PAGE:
This short course presents brief interventions designed to address and remove common barriers to successful treatment of pain conditions. Topics include: ways to reverse and regulate the emotional and physical impact of traumatic experiences; the necessity of medicine for the mind as well as the body; how to utilize the polyvagal nervous system in planning treatment strategy; how to help pain patients create healing connections with self, other and the divine; and how to teach people in pain to build on success. This session will include live demonstration and experiential practicum. Case consultation is welcome.
It is common to see clients who present with complex arrays of symptoms. These symptoms can be persistent or "mutate" unexpectedly, leaving patient and therapist feeling confused, frustrated and helpless. In this presentation, we will see how states of unresolved stress and trauma can be the underlying force that drives multiple elusive symptoms. These include panic, depression, insomnia, migraines, severe PMS, chronic pain, fibromyalgia and chronic fatigue.
BT12 Short Course 06 – Neuromuscular Awareness: A Mind-Body Method to Treat Patients with Chronic Pain – Anja Ferrari-Malik, MD
Neuromuscular awareness is a method which focuses on the discovery and development of the skill to perceive one’s own internal bodily sensations and to act upon this awareness to reduce pain. The ability to recognize small bodily changes helps the client to create a new pathway in mind-body connection.
BT12 Workshop 20 – The Treatment Interface of Chronic Pain and Substance Dependency – Roxanna Erickson-Klein, PhD and Mary Ellen Bluntzer, MD
This workshop offers medical and psychotherapy professionals an approach for the management of chronic pain conditions. Specifically intended for work with patients at risk for medication dependence techniques are taught that involve self-assessment and active participation, both integral to the healing process. The use of creative imagination and hypnotic strategies offer opportunities for the subjective perceptual alterations, which can be used in the adaptation to chronic discomfort.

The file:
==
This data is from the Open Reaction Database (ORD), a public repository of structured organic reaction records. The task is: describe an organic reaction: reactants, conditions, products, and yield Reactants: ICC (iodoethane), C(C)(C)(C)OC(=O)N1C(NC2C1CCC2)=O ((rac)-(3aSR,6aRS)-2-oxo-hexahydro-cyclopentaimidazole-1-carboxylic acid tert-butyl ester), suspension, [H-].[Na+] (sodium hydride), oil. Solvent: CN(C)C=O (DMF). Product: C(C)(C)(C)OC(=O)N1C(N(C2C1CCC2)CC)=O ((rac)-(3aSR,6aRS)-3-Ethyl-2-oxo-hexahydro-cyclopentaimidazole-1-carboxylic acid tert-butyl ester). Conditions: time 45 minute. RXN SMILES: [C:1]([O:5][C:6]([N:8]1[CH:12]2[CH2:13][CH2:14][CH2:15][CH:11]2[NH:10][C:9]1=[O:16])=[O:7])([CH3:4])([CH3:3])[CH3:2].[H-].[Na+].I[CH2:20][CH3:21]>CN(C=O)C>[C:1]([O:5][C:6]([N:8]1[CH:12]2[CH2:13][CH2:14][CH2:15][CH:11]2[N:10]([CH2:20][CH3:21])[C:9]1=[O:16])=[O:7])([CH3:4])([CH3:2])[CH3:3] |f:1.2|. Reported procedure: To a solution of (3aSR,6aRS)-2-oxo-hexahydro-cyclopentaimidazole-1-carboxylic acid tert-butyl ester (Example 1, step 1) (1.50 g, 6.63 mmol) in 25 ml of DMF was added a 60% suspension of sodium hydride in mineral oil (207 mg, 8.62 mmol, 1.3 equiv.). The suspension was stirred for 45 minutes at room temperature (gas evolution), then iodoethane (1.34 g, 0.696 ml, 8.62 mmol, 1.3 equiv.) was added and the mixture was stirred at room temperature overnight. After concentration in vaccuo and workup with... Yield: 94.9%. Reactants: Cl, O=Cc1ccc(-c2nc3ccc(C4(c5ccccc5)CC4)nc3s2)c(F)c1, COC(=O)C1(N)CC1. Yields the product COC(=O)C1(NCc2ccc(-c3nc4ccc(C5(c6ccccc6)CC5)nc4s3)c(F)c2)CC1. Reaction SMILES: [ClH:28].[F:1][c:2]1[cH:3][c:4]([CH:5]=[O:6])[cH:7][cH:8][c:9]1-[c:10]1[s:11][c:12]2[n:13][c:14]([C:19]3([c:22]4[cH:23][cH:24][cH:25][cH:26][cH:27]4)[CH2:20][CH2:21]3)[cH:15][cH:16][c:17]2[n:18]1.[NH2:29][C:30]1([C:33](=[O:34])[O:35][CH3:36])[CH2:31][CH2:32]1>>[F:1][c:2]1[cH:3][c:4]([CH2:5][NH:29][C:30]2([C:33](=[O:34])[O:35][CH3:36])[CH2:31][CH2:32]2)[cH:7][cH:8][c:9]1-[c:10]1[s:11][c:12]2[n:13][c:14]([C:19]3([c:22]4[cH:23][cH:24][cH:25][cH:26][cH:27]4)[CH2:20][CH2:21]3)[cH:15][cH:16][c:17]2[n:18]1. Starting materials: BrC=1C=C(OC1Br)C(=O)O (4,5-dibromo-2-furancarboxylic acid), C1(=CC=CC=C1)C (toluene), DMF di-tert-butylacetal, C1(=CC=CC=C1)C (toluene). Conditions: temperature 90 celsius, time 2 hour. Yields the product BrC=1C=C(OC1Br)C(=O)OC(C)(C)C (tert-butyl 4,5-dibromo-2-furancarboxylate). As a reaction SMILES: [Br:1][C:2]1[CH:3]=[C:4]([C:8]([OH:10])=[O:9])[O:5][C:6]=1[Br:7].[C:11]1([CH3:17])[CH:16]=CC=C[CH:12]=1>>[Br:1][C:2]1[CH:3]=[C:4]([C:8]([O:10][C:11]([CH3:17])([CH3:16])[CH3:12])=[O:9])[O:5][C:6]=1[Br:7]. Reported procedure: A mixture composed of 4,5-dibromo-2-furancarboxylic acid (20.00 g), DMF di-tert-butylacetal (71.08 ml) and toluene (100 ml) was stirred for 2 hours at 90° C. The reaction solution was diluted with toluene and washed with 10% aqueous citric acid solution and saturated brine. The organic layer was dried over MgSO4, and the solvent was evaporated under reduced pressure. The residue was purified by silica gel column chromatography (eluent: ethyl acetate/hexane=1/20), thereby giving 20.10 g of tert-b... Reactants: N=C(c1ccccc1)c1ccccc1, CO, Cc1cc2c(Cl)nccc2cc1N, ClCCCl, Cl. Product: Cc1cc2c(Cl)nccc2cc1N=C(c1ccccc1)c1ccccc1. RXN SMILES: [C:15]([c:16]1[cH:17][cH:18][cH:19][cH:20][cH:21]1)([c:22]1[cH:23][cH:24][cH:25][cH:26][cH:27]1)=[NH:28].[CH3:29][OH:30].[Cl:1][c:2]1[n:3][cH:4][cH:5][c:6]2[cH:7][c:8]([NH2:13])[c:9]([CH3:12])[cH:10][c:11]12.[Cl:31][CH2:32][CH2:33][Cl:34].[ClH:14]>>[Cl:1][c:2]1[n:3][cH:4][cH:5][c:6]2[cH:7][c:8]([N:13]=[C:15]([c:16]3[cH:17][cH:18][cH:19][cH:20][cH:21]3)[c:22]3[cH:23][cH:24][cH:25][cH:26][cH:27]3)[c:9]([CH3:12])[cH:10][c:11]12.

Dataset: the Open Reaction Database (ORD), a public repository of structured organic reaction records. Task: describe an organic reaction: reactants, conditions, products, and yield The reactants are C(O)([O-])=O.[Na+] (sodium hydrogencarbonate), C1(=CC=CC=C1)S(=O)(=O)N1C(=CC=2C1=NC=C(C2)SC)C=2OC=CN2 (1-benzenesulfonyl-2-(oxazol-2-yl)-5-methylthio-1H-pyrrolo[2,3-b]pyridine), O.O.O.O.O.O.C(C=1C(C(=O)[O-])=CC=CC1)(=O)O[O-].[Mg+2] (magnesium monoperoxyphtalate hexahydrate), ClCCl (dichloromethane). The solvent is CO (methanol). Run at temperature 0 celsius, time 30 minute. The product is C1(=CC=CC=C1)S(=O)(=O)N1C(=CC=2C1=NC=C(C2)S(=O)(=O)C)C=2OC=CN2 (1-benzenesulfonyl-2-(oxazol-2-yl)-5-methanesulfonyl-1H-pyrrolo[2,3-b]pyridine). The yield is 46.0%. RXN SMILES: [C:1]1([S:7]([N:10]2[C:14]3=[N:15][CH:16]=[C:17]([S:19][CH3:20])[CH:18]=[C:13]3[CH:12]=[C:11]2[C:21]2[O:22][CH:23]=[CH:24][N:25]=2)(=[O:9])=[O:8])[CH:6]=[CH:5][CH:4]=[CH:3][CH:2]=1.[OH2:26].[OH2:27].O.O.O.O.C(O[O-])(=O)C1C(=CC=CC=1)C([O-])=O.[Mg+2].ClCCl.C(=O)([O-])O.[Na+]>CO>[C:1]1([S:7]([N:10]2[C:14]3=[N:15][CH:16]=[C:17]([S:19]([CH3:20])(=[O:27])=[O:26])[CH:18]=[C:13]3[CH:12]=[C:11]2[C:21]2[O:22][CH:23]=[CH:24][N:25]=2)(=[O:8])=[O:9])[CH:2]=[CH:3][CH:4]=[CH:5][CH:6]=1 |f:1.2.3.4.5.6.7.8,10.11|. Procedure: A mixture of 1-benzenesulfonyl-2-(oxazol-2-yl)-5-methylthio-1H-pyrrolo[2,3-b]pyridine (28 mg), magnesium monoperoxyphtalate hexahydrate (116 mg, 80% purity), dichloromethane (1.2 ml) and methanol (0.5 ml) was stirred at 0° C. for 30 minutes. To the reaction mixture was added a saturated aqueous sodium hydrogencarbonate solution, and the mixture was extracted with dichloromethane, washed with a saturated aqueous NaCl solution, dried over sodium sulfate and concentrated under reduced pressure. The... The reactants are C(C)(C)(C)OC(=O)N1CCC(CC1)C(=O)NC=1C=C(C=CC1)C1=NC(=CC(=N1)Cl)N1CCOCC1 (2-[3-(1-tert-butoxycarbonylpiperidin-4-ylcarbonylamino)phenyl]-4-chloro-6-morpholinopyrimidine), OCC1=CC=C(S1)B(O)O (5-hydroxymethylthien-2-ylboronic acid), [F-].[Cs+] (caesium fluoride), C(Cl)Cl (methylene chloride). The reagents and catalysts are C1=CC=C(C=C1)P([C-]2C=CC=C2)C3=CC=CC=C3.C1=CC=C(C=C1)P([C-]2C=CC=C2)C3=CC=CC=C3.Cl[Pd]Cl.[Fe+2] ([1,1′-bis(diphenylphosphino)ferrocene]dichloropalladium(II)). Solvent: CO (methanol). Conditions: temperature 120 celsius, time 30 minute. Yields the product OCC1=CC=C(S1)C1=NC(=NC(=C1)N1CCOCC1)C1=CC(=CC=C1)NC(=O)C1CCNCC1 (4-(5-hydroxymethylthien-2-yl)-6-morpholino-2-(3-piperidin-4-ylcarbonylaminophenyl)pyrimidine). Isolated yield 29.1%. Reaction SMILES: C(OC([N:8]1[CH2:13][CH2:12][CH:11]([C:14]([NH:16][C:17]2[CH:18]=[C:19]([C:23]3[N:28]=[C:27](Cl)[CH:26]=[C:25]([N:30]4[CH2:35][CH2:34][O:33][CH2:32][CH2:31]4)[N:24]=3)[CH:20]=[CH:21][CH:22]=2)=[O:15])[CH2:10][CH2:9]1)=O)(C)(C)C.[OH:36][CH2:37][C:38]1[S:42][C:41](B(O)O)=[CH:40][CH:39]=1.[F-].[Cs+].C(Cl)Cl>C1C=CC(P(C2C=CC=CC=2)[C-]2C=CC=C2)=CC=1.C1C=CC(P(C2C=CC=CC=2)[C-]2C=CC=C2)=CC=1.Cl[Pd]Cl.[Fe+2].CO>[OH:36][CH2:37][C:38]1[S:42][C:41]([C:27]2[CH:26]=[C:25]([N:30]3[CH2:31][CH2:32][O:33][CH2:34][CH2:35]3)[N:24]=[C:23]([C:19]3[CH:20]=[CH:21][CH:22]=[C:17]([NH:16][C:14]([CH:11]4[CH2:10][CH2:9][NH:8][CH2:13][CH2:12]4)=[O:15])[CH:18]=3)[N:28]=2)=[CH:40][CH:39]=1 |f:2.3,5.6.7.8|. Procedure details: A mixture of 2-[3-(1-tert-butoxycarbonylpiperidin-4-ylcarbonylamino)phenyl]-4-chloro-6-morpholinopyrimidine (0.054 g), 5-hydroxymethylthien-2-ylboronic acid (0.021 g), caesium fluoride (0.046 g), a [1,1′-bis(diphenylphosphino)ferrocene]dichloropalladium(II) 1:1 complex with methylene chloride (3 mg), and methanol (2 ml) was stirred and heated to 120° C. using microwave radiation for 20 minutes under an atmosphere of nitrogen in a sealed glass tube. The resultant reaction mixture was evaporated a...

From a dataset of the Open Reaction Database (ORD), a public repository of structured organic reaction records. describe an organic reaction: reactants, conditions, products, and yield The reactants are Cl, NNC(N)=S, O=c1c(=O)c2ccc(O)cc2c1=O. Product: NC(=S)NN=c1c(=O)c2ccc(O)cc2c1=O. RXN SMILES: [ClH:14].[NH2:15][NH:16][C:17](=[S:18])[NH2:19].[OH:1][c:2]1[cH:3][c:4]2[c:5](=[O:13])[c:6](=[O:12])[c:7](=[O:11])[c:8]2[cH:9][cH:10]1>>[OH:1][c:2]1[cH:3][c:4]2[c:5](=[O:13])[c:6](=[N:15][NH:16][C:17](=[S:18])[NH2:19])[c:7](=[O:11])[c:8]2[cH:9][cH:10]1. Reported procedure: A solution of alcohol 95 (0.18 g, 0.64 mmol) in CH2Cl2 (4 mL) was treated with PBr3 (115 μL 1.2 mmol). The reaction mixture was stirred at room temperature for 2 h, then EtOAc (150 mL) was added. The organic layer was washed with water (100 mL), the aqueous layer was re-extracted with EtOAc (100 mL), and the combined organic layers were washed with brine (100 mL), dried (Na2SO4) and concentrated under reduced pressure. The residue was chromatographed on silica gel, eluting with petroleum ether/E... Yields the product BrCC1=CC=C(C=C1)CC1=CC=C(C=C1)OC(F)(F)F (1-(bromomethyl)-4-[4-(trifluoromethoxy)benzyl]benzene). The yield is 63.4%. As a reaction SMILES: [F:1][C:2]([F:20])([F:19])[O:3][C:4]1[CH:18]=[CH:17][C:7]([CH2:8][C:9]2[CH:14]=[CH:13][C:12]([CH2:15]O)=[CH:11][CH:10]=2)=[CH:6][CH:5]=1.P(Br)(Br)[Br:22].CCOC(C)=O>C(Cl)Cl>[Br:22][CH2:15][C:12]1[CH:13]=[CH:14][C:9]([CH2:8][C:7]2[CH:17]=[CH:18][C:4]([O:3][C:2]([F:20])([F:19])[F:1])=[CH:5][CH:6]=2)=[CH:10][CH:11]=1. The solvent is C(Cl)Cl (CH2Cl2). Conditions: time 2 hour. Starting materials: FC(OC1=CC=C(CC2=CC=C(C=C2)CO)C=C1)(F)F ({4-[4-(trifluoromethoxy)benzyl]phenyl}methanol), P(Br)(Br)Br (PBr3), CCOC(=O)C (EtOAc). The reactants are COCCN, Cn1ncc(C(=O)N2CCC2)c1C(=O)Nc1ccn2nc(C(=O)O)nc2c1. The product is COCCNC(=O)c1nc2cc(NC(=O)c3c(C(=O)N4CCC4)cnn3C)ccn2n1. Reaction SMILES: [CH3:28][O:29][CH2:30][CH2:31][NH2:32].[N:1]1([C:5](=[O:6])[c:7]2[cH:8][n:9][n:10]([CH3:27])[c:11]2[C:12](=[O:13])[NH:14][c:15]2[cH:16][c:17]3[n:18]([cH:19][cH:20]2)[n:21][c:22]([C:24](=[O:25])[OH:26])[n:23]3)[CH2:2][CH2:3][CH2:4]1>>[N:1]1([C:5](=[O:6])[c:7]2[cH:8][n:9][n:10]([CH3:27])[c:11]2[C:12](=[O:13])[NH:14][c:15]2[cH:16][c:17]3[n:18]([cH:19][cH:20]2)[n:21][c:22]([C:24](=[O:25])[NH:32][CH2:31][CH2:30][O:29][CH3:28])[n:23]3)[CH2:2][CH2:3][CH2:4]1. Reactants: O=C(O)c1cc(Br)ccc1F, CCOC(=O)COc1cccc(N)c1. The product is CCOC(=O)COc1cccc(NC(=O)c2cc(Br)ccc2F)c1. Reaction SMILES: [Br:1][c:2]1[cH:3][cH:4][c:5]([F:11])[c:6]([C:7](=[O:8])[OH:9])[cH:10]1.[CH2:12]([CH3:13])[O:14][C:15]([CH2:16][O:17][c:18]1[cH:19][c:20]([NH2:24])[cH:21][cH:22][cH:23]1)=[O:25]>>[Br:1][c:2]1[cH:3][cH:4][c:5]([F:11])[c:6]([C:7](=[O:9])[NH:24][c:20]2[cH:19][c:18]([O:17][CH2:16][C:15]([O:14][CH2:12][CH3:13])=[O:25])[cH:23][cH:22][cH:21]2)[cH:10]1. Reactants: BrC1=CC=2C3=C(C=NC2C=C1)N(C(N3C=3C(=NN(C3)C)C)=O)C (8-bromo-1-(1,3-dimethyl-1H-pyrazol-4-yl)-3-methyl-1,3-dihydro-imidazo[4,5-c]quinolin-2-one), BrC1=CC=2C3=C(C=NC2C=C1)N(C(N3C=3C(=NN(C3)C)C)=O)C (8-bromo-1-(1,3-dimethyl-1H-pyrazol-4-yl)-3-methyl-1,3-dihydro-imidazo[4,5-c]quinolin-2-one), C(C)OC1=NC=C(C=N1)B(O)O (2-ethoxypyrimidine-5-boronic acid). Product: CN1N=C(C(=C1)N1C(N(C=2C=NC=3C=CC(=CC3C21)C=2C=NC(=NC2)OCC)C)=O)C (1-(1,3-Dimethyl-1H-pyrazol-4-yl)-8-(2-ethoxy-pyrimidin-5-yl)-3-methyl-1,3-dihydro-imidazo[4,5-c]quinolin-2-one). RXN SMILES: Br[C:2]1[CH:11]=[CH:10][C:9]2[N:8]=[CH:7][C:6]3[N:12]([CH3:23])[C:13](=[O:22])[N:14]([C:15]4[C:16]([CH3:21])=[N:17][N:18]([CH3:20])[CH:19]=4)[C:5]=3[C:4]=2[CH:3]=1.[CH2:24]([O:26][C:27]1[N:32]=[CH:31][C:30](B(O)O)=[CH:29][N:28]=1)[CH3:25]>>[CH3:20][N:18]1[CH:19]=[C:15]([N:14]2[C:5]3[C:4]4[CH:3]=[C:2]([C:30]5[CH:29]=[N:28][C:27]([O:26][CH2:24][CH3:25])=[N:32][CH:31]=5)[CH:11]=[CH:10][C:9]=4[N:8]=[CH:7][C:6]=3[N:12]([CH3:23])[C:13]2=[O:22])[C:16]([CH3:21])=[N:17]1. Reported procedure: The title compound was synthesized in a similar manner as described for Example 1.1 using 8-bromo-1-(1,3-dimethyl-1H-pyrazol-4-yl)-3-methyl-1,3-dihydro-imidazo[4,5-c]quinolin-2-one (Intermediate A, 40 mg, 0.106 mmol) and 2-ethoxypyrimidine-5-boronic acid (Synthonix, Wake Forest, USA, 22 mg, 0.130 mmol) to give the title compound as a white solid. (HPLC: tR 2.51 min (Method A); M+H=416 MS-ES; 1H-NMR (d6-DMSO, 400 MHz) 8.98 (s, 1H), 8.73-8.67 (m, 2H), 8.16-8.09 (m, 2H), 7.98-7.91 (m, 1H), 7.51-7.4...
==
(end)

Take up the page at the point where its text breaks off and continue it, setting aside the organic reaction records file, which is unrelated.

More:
Dr. Beck will provide a perspective on the evolution and the place of cognitive therapy today. He will compare standard cognitive therapy to newer developments in theory and therapy such as mindfulness, attention focus, and positive psychology. Dr. Beck also will discuss the role of cognitive approaches to conflict and suffering.
During this presentation, the development of chronic pain syndromes and some practical interventions will be discussed. Specifically, assessing patient's current functioning within a "whole-person approach" will allow clinicians better information about where to begin assisting with change. While using the "evidence-based treatments" as a starting point, finding ways to tailor the intervention to the individual will be reviewed. We will honor the long-history of hypnosis being used to treat chronic pain. Finally, we will review outcome research indicating what seems to make the most effect for patients with pain.
Chronic pain is frequently encountered by healthcare professionals. The current treatment is primarily pharmaceutical intervention with Opioids or NSAIDS that create new problems and address a limited part of the pain. Pain, whether physical or mental/emotional, tends to be experienced as one. Anticipated pain and memories of past painful incidents also contribute to the experience of pain.
Milton H. Erickson was a pioneer in understanding and managing chronic pain, even in his own life. He developed a variety of original and very effective hypnotic approaches to deal with pain. Acute pain is different from chronic pain, as recent research shows. The persistent of pain causes changes that permanently alter various areas in the brain and their communications. Chronic pain does not respond well to typical acute pain treatments and should be approached differently, with a more global and integrated approach.